How was Christ’s Church prepared to speak into issues of racial reconciliation?
1. Deliberate Positioning
Not long after Trevor was named Lead Pastor at Christ’s Church, almost eight years ago, he was motivated to grapple with the issue of race. He recalled a conversation with his youngest daughter. Their family had moved from a diverse community in Dallas, and she observed that there were more white people in Mason, Ohio, than in their previous neighborhood.
This interaction was on his mind when, the following weekend, the Devage family went to a local ice cream spot. Trevor commented that it looked like a gathering of the United Nations. “After doing some demographic studies, I discovered there was a lot of diversity in our community—our church just didn’t reflect it.”
As a result, Trevor strategically ensured that the church engaged with awkward conversations about race.
“A few years ago, our church went through a sermon series about ministering to your loved ones who are involved in various sins,” he explained. “One of the messages I preached was entitled, ‘I Have a Friend Who Is Racist.’ In that sermon, a couple of us on staff washed the feet of some black leaders and apologized for the ways white churches have hurt our black brothers and sisters.” Trevor believes that this sermon brought the issue to the forefront and helped the church begin to process their personal views.
Christ's Church, Mason, OH
2. Intentional Hiring
As he continued to pursue how Christ’s Church could further embrace diversity, Trevor directed his attention to the makeup of the staff. He noted that it lacked diversity and knew that in order to communicate this value to the community, this would need to change.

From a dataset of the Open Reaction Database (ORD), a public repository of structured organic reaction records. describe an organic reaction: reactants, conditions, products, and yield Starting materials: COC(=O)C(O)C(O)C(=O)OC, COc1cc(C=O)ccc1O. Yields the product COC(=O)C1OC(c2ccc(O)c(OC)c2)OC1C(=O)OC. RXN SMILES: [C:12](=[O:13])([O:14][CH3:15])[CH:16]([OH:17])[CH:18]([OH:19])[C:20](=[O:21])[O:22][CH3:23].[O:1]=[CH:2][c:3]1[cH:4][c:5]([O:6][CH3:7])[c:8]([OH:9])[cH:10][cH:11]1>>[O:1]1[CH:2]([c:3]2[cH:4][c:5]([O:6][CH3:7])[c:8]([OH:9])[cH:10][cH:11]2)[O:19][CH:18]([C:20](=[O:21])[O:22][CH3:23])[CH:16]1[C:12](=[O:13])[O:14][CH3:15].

“You need to look at who’s on stage, who’s on staff, and who’s in your leadership. If you’re not willing to hire for it—you’re not willing to reach to it.”—@trevordevage
In recent years, Christ’s Church has made diverse hiring a priority. This intentionality has impacted various aspects of the church’s ministry, most noticeably musical worship. In virtually any church, changing the worship style is an invitation for critique, and Trevor fielded complaints from some who objected to the changes. Yet even when a few people left because of the changes, he knew the church was accomplishing their mission.
“Our leadership has accepted that we’re OK with losing people to achieve the goal of making our church more diverse,” noted Trevor.
Christ's Church, Mason, OH
3. Bold Reacting
It was these years of deliberation and intentionality that prepared Christ’s Church when the students selected the church parking lot for the starting point of the march. Yet Trevor and all the church leaders recognized that they were in a catch-22.
“If we told them they couldn’t start on our campus, then we’d be communicating a conflicting message to our community (that we don’t care about diversity),” said Trevor. “But if we let it happen, there would be some in our church who would disagree with it.”
While the staff and elders agreed to let the march proceed from their church, they still knew it would come at a cost. “We had people on both sides angry with us. Some thought that we were supporting organizations that were heretical. Others thought we weren’t doing enough to make a statement.”
“They weren’t marching for an organization; they were marching to say that my black life matters.”—Chaz Carney
But in the end, Trevor felt that the bold decision was worth it. Christ’s Church showed their community that there are believers who care.
“If Christians continue to ignore all this, or worse, to say it isn’t true, the situation will never change,” Trevor concluded.
Chaz Carney, a longtime member of Christ’s Church, agreed. “They weren’t marching for an organization; they were marching to say that my black life matters. I thank God for this church’s leadership and for this community.”